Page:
Incidence of chyloabdomen diagnosis in dogs and cats and corresponding clinical signs, clinicopathologic test results, and outcomes: 53 cases (1984–2014)

Alex Hatch, Karl Jandrey, Matt C. Tenwolde, Michael S Kent

Research output: Contribution to journalArticle

Abstract

OBJECTIVE To determine the incidence of chyloabdomen diagnosis in cats and dogs and characterize and compare between species the corresponding clinical signs, clinicopathologic test results, and outcomes. DESIGN Retrospective case series. ANIMALS 36 cats and 17 dogs in which chyloabdomen was diagnosed at a veterinary teaching hospital between 1984 and 2014. PROCEDURES Medical records were reviewed, and data retrieved included patient signalment; clinical signs at initial evaluation; results of physical examination, diagnostic tests, and imaging studies; and outcomes. Survival analyses, descriptive statistics, and comparisons between species were completed. RESULTS The incidence of chyloabdomen at the veterinary teaching hospital during the study period was 2.0 cases/100,000 admissions for cats and 2.8 cases/100,000 admissions for dogs. The mean age at diagnosis of chyloabdomen in cats was 11.3 years, compared with 6.9 years in dogs. The most common clinical signs in dogs and cats combined were lethargy (39/51 [76%]) and anorexia (37/51 [73%]), but fewer (23/53 [43%]) had abdominal distention. Chylothorax was a common comorbidity (25/53 [47%]), with malignant neoplasia being the most common underlying diagnosis (24/53 [45%]). Survival analyses included 44 patients; median survival time from diagnosis of chyloabdomen was 31 days overall, 8 days for patients with malignant neoplasia, and 73 days for patients without neoplasia. CONCLUSIONS AND CLINICAL RELEVANCE There were multiple causes of chyloabdomen in dogs and cats of the study, and outcome depended on underlying cause. Because of this and the rarity of chyloabdomen, a multicenter prospective study of disease progression, treatment response, and clinical outcome for dogs and cats with chyloabdomen is needed.

Original languageEnglish (US)
Pages (from-to)886-892
Number of pages7
JournalJournal of the American Veterinary Medical Association
Volume253
Issue number7
DOIs
StatePublished - Oct 1 2018

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Cats
Dogs
cats
incidence
dogs
Incidence
Animal Hospitals
testing
Survival Analysis
Teaching Hospitals
neoplasms
chylothorax
Chylothorax
Neoplasms
Lethargy
Anorexia
Diagnostic Imaging
prospective studies
anorexia
Routine Diagnostic Tests

ASJC Scopus subject areas

  • veterinary(all)

Cite this

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title = "Incidence of chyloabdomen diagnosis in dogs and cats and corresponding clinical signs, clinicopathologic test results, and outcomes: 53 cases (1984–2014)",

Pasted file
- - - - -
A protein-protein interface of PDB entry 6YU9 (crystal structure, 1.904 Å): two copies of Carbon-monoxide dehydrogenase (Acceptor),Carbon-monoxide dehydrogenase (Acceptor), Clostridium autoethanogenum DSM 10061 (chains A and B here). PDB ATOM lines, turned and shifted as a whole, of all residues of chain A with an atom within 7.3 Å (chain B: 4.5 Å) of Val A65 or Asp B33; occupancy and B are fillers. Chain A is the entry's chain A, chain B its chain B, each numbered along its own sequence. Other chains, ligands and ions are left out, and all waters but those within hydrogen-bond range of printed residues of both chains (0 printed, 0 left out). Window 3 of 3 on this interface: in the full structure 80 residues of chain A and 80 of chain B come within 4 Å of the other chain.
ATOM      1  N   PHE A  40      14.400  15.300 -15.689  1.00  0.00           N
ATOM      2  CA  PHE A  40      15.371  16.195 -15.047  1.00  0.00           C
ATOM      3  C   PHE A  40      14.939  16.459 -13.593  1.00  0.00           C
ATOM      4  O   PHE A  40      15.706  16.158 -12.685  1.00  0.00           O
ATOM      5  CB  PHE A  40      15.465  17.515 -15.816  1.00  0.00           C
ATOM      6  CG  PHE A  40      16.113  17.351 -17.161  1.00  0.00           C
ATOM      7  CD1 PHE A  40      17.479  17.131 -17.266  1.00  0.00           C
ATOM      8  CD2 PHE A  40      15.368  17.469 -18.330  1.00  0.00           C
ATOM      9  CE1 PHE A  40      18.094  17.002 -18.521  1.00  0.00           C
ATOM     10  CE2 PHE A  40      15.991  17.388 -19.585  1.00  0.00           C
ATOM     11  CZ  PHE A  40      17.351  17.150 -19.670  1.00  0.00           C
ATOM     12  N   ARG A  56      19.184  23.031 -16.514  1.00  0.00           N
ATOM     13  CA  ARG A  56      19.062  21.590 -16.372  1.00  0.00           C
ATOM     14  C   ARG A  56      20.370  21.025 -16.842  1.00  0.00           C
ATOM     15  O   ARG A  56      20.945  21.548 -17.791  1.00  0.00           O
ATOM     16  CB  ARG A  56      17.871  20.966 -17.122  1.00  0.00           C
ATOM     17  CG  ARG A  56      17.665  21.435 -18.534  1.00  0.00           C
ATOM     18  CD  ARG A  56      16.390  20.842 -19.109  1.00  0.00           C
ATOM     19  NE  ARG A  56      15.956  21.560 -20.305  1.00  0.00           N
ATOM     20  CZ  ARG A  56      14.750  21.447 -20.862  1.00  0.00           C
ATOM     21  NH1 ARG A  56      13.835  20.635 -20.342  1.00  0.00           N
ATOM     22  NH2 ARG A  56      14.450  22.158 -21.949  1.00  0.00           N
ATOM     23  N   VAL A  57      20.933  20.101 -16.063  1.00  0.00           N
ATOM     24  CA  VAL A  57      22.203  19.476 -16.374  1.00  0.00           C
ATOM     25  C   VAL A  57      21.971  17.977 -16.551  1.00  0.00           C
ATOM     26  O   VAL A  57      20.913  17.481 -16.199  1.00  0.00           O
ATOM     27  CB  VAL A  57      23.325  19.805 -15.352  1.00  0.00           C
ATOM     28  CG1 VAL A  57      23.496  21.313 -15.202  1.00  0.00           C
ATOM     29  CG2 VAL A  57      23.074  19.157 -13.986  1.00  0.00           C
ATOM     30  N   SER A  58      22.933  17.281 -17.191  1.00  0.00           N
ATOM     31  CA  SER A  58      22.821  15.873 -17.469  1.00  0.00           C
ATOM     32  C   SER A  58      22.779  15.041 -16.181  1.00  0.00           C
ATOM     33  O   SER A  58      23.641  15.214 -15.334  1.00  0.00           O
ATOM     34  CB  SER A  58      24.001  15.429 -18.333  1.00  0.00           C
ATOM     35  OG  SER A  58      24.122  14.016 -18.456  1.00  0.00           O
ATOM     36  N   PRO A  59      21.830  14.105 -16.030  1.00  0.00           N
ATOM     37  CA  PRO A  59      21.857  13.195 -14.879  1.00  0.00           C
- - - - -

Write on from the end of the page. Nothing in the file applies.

abstract = "OBJECTIVE To determine the incidence of chyloabdomen diagnosis in cats and dogs and characterize and compare between species the corresponding clinical signs, clinicopathologic test results, and outcomes. DESIGN Retrospective case series. ANIMALS 36 cats and 17 dogs in which chyloabdomen was diagnosed at a veterinary teaching hospital between 1984 and 2014. PROCEDURES Medical records were reviewed, and data retrieved included patient signalment; clinical signs at initial evaluation; results of physical examination, diagnostic tests, and imaging studies; and outcomes. Survival analyses, descriptive statistics, and comparisons between species were completed. RESULTS The incidence of chyloabdomen at the veterinary teaching hospital during the study period was 2.0 cases/100,000 admissions for cats and 2.8 cases/100,000 admissions for dogs. The mean age at diagnosis of chyloabdomen in cats was 11.3 years, compared with 6.9 years in dogs. The most common clinical signs in dogs and cats combined were lethargy (39/51 [76{\%}]) and anorexia (37/51 [73{\%}]), but fewer (23/53 [43{\%}]) had abdominal distention. Chylothorax was a common comorbidity (25/53 [47{\%}]), with malignant neoplasia being the most common underlying diagnosis (24/53 [45{\%}]). Survival analyses included 44 patients; median survival time from diagnosis of chyloabdomen was 31 days overall, 8 days for patients with malignant neoplasia, and 73 days for patients without neoplasia. CONCLUSIONS AND CLINICAL RELEVANCE There were multiple causes of chyloabdomen in dogs and cats of the study, and outcome depended on underlying cause. Because of this and the rarity of chyloabdomen, a multicenter prospective study of disease progression, treatment response, and clinical outcome for dogs and cats with chyloabdomen is needed.",